One of the most useful features that modern technology has brought us is mapping software that uses the Global Positioning System (GPS) network. This worldwide satellite navigation system uses a network of satellites and receivers to determine location, and it’s used in many vehicles and smartphones to help people reach their destinations in the least amount of time. While anyone who has ever been lost in a sketchy neighborhood will tell you just how vital this tool is, there is also a pretty big downside: it may be hurting your brain.
A study from University College London found that relying on GPS navigation essentially turns off the parts of your brain that you would have used to simulate different routes had you not been using GPS. This conclusion was reached after studying 24 volunteers who navigated a simulation of central London’s Soho district, while undergoing brain scans.
The scientists were looking at activity in the part of the brain responsible for navigation and memory known as the hippocampus, along with the part involved in decision-making and planning, the prefrontal cortex. Scientists say that the hippocampus helps you simulate journeys on potential paths, while the prefrontal cortex helps you to choose which way to go. The researchers mapped the streets of London in an effort to learn more about how these parts of the brain would react to them. (RELATED: Read more news headlines about brain function and brain health at BRAIN.news.)
When the study’s volunteers navigated the streets manually, spikes in activity were seen, in the prefrontal cortex and hippocampus alike, when they entered new streets. When there were more options to choose from, their brain activity rose accordingly.
For example, entering a dead-end street brought about a reduction in activity, while entering a junction where several streets converge would boost activity in the hippocampus significantly. However, when the volunteers were simply following instructions given by the GPS system on the same streets, there was no additional brain activity. The researchers say this indicates the brain has “switched off its interest in the streets around us.”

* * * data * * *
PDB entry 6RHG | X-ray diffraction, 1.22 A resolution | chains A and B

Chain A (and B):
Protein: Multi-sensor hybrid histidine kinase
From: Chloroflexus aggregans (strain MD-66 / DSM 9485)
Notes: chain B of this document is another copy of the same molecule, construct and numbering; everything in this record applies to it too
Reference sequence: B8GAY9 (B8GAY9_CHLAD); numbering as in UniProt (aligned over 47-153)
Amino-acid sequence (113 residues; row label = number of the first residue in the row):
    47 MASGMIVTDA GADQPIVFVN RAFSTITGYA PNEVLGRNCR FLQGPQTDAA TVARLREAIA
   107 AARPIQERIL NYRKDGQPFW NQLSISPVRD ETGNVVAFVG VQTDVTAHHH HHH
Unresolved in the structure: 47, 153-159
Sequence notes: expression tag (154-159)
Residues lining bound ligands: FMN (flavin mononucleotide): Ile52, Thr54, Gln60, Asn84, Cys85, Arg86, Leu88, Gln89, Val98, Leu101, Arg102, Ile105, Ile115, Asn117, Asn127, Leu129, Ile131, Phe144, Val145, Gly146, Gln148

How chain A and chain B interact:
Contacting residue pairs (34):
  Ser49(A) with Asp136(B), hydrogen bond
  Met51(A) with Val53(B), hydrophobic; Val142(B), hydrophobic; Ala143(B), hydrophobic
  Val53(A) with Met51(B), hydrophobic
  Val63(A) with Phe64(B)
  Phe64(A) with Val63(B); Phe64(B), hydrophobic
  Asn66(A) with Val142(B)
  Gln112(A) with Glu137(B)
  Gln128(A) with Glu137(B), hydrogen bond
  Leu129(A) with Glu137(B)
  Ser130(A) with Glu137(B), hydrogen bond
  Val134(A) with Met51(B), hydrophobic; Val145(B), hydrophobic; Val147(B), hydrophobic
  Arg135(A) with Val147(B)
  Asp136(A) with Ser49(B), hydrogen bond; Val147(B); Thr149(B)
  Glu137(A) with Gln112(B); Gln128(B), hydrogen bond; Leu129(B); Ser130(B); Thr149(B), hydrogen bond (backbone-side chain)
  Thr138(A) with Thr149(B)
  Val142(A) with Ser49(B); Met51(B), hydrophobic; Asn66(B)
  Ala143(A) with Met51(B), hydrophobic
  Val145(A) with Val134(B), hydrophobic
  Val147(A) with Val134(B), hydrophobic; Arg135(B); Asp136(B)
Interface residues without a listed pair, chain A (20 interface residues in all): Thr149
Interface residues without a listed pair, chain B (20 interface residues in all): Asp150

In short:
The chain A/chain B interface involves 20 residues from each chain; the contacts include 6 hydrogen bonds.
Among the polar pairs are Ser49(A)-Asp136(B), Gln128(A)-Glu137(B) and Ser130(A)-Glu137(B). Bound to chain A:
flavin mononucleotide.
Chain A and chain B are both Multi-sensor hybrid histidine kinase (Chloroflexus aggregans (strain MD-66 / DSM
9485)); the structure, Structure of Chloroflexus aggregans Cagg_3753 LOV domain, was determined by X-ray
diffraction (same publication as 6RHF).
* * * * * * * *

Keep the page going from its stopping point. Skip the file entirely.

They also looked at street networks in big cities around the globe to determine the difficulty of navigating them. Manhattan’s grid system requires comparatively little effort, given the fact that you can only go left, right or straight at each junction, whereas navigating London can be much more taxing on the hippocampus, given its complex layout with multiple junctions and roundabouts. This could also explain why London cab drivers have bigger hippocampi than average people, but the city’s bus drivers, who tend to follow pre-determined routes, do not. The study was published in the Nature Communications journal.
This information can be used by smart tech companies, architects and developers to design spaces that people will find easy to navigate. For example, they can give care homes and hospitals layouts that will not create confusion for people with dementia. At a time when Alzheimer’s is rising dramatically – with today’s figure of more than 5 million Americans living with the disease, which is expected to climb to 16 million by 2050 – this knowledge can be incredibly useful in improving people’s quality of life and avoiding causing undue stress.
Having a GPS system is incredibly useful, but if you want to keep your brain functioning optimally, try to work out routes yourself as much as possible and stick to using the GPS as a backup or for emergencies. Reserve your mapping apps for those times when you’re running late for an important work meeting, for example, but consider letting your brain do the work when you’re looking for that new park for your family’s picnic this weekend.